On the morning of 20th February, 2003, I picked up the phone and heard Joxemari Irazusta's voice: "The Civil Guard have arrested Pello Zubiria." Pello? Joxemari told me the little he knew about it, and I couldn't believe it. I got back into bed; I couldn't digest the news. After turning around for a couple of minutes I got up again and set off for Lasarte (Gipuzkoa), the place where we edit ARGIA.
A few other people had been arrested, and I heard their names on the radio: Iñaki Uria, Martxelo Otamendi, Luis Goia, Txema Auzmendi… they were among those who had been arrested. “That's it, then: it's connected with Euskaldunon Egunkaria.” Egunkaria has been founded in 1990, supported by ARGIA amongst others.
When I got to Lasarte I found that the Civil Guard (Spain's special armed forces) were in our offices, and they had already taken Pello's computer and mine (I was the editor at the time); they had also taken thousands of printed photographs, CDs and other types of documents. Later on they also arrested Inma Gomila, our workmate and the former manager of Egunkaria.
They closed down the only newspaper published in Basque, trampled on the right to a free press, arrested 18 people, of whom some they tortured, sent them to prison, made 150 people unemployed, forced people to spend a fortune on legal costs… and seven years later everybody was absolved: The Spanish National Court found out that Egunkaria had not been at ETA's command.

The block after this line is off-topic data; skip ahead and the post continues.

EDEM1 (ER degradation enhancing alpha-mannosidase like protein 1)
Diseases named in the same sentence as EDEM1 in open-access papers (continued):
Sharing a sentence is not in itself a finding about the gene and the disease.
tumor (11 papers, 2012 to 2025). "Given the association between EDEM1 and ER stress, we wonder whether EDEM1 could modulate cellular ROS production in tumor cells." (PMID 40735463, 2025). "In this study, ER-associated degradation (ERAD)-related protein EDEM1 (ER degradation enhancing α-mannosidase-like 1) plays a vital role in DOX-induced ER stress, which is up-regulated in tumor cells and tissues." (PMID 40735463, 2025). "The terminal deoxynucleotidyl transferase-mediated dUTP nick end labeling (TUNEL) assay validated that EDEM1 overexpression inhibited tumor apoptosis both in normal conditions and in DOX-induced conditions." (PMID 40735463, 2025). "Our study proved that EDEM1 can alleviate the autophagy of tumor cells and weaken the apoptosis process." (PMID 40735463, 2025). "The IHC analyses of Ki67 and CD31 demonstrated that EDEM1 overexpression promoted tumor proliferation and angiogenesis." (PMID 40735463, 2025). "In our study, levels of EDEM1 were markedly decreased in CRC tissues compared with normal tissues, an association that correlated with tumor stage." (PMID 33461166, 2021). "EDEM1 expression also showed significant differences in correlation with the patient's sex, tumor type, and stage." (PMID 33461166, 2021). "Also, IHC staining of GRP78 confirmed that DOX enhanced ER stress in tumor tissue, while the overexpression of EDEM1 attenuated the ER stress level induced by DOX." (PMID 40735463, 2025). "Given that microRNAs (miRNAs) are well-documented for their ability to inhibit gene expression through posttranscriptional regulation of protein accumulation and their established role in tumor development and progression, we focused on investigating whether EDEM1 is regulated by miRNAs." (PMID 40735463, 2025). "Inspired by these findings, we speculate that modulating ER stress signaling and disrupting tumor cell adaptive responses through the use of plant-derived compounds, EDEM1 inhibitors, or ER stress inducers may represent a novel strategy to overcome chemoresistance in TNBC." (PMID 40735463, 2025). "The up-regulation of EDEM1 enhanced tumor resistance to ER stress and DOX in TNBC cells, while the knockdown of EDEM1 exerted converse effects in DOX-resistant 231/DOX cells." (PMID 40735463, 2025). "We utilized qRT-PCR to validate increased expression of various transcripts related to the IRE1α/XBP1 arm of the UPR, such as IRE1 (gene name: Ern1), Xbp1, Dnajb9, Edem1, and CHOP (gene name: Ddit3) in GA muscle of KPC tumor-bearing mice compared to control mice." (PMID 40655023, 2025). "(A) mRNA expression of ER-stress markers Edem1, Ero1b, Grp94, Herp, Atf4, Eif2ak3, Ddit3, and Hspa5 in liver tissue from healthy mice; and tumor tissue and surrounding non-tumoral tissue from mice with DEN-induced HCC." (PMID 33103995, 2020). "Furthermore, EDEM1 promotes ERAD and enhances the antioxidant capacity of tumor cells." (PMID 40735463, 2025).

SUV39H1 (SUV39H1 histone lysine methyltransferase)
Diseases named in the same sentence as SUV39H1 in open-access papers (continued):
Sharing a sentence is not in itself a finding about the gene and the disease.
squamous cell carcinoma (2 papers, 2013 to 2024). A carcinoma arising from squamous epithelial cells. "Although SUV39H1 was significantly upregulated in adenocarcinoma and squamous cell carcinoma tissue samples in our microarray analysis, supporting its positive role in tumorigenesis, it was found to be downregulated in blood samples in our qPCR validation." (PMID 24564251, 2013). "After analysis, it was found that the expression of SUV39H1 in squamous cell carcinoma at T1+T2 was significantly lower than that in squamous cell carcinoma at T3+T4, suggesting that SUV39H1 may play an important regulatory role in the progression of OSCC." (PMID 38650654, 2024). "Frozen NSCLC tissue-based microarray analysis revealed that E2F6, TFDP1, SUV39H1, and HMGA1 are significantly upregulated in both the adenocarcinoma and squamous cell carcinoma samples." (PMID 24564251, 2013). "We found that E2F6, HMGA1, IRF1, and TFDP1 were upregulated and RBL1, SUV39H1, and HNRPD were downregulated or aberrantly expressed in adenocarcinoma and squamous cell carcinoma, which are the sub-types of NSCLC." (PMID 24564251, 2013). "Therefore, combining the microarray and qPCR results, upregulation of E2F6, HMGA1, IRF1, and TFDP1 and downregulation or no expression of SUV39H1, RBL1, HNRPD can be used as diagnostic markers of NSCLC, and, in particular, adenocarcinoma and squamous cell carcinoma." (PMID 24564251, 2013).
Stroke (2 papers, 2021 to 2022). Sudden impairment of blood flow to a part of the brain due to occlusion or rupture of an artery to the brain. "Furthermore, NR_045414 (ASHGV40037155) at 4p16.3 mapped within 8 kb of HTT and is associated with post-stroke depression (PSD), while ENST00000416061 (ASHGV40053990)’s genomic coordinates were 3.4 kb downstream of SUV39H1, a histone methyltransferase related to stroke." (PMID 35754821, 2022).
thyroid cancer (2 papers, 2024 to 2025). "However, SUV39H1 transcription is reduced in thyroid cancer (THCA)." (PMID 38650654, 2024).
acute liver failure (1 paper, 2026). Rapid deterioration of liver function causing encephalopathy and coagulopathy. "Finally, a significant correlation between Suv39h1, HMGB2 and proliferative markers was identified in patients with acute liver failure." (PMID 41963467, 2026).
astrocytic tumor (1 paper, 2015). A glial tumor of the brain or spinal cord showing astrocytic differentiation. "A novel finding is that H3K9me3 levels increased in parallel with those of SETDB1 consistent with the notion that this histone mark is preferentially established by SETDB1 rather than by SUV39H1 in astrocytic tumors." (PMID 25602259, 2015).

The official reaction to the whole operation was no joke, it was no mere sign of an authoritarian state but, rather, evidence of an entire legal system. The vast majority of Basques, however, saw things in a different way: the state had attacked Basque culture in a clear and savage manner.
No excuses have been offered, no reparations have been made, no damages paid… the state's impunity is all that has remained. Why does the state which destroyed it all not have to build it all again? The only thing that can be built on top of such humiliation is imposition. A whole people's response and the image of solidarity remain on the other side of memory, along with the strength to rebuild the project of publishing in Basque.